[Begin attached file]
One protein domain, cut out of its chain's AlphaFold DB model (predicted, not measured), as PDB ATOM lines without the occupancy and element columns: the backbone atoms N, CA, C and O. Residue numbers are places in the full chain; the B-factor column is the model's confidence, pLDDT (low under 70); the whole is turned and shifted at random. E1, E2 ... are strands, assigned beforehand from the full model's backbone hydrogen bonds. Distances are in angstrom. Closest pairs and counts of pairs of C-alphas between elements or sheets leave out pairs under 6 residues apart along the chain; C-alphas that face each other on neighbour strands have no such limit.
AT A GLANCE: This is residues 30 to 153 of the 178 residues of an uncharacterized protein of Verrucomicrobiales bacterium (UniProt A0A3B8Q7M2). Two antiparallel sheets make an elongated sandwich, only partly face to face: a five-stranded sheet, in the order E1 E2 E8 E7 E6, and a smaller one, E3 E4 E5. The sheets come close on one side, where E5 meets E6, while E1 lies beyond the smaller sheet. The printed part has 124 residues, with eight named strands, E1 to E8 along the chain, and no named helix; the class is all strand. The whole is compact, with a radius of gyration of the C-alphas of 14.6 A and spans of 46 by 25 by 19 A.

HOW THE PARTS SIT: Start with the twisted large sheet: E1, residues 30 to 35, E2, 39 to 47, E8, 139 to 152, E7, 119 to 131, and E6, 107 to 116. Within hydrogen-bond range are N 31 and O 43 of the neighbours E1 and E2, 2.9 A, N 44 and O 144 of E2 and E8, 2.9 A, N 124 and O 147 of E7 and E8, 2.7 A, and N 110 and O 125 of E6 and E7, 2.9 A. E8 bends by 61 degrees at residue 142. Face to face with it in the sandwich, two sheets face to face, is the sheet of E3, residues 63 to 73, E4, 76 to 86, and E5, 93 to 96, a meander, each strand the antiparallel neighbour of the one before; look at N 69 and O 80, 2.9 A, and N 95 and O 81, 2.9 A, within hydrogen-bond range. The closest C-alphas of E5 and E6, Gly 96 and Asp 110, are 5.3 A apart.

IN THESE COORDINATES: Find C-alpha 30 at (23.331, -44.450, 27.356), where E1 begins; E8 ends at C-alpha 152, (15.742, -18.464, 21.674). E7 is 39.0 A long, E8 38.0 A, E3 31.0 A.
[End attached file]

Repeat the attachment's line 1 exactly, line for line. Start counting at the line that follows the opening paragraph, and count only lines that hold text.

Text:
AT A GLANCE: This is residues 30 to 153 of the 178 residues of an uncharacterized protein of Verrucomicrobiales bacterium (UniProt A0A3B8Q7M2). Two antiparallel sheets make an elongated sandwich, only partly face to face: a five-stranded sheet, in the order E1 E2 E8 E7 E6, and a smaller one, E3 E4 E5. The sheets come close on one side, where E5 meets E6, while E1 lies beyond the smaller sheet. The printed part has 124 residues, with eight named strands, E1 to E8 along the chain, and no named helix; the class is all strand. The whole is compact, with a radius of gyration of the C-alphas of 14.6 A and spans of 46 by 25 by 19 A.